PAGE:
1. The few notes I did refer back to frequently where checklists, self-written instructions to complete regular tasks, lists (reading lists, watchlists, etc.) or recipes. Funnily enough the ROI on these notes was a lot higher than all the permanent/evergreen/zettel notes I had written.

      Notes can be used for different purposes.

      • productivity
      • Knowledge
        • basic sense-making
        • knowledge construction and dispersion

      The broad distinction is between productivity goals and knowledge. (Is there a broad range I'm missing here within the traditions?) You can take notes about projects that need to be taken care of, lists of things to do, reminders of what needs to be done. These all fall within productivity and doing and checking them off a list will help one get to a different place or location and this can be an excellent thing, particularly when the project was consciously decided upon and is a worthy goal.

      Notes for knowledge sake can be far more elusive for people. The value here generally comes with far more planning and foresight towards a particular goal. Are you writing a newsletter, article, book, or making a video or performance of some sort (play, movie, music, etc.)? Collecting small pieces of these things on a pathway is then important as you build your ideas and a structure toward some finished product.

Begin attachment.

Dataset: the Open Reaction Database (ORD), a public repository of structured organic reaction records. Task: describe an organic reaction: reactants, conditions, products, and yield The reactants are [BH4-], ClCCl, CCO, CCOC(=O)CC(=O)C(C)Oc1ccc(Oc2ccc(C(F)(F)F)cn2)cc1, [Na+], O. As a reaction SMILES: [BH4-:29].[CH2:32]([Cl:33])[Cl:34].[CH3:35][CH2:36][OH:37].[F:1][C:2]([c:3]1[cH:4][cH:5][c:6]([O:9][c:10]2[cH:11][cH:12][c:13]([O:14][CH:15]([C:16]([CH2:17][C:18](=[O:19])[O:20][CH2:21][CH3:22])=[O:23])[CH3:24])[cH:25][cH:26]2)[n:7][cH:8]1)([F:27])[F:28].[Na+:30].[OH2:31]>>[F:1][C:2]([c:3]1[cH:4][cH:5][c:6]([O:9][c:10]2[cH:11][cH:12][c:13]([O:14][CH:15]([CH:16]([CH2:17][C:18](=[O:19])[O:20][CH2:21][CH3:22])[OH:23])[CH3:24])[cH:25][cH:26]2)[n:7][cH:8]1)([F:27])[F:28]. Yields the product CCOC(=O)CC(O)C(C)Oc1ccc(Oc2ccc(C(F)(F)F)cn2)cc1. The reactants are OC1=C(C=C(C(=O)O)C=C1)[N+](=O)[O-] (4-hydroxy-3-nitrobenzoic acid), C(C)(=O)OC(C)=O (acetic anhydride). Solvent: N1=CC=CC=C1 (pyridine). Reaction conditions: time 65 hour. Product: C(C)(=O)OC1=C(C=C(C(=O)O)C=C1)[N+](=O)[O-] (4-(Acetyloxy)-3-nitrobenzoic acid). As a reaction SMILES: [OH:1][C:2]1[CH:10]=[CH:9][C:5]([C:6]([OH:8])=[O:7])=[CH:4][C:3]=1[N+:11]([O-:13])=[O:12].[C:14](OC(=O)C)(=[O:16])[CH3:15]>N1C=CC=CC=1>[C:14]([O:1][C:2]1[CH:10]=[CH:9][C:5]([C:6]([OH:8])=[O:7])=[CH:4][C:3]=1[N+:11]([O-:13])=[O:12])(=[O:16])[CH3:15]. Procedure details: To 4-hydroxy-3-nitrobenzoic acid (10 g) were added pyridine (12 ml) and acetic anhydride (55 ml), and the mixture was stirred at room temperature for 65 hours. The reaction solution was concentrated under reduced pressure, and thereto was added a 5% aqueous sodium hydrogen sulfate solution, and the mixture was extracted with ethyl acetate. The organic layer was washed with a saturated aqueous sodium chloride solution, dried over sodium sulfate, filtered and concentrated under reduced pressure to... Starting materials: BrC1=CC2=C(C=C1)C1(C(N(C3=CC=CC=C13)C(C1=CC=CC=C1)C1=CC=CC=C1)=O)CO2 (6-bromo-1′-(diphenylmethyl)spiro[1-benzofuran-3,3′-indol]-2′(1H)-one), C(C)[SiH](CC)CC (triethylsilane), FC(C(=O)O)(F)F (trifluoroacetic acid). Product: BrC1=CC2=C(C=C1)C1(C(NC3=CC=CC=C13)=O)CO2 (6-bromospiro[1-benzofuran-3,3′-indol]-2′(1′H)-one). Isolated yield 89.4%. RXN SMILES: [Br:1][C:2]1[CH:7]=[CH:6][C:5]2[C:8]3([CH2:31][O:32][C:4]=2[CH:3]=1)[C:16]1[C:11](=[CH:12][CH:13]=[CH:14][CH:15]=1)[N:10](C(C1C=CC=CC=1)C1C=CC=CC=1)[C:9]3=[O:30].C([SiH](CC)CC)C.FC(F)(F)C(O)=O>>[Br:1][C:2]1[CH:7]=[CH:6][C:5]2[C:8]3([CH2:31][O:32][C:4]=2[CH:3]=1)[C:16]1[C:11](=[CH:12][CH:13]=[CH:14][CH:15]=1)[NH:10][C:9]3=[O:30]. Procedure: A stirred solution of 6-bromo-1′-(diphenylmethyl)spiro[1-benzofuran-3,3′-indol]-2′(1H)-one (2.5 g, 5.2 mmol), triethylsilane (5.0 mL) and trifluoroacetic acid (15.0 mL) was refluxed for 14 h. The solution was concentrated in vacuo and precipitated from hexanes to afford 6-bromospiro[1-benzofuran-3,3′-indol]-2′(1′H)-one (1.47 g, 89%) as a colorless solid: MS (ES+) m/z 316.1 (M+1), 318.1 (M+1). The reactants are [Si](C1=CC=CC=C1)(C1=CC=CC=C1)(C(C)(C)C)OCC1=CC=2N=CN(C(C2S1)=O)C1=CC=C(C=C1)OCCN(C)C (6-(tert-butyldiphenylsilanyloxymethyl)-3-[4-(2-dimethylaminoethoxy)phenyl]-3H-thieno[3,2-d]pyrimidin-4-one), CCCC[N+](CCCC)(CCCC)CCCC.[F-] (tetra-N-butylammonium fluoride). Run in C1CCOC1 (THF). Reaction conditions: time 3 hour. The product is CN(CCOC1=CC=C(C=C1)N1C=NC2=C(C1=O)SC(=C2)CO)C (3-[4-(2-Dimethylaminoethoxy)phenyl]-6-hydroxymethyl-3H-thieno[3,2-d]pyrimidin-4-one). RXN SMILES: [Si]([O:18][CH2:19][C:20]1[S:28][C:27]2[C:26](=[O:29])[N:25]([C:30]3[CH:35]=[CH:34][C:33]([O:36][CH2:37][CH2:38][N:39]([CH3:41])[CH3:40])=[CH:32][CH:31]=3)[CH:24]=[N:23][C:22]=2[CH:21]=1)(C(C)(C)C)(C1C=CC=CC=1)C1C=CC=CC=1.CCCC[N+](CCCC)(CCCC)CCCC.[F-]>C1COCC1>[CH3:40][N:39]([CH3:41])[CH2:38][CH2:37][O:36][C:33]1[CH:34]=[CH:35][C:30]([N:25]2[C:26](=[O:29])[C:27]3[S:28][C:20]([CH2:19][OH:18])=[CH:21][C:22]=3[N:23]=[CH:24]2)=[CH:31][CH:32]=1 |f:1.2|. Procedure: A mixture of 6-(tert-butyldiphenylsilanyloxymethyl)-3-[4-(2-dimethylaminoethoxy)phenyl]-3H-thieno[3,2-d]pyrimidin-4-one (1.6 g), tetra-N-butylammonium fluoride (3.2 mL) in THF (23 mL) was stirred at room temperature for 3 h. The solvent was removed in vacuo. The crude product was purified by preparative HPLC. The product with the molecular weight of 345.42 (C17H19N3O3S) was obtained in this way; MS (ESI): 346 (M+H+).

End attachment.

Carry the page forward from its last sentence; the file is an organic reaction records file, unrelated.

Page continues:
Often times, before getting to this construction phase, one needs to take notes to be able to scaffold their understanding of a particular topic. Once basically understood some of these notes may be useless and not need to be reviewed, or if they are reviewed, it is for the purpose of ensconcing ideas into long term memory. Once this is finished, then the notes may be broadly useless. (This is why it's simple to "hide them with one's references/literature notes.) Other notes are more seminal towards scaffolding ideas towards larger projects for summarization and dissemination to other audiences. If you're researching a topic, a fair number of your notes will be used to help you understand the basics while others will help you to compare/contrast and analyze. Notes you make built on these will help you shape new structures and new, original thoughts. (note taking for paradigm shifts). These then can be used (re-used) when you write your article, book, or other creative project.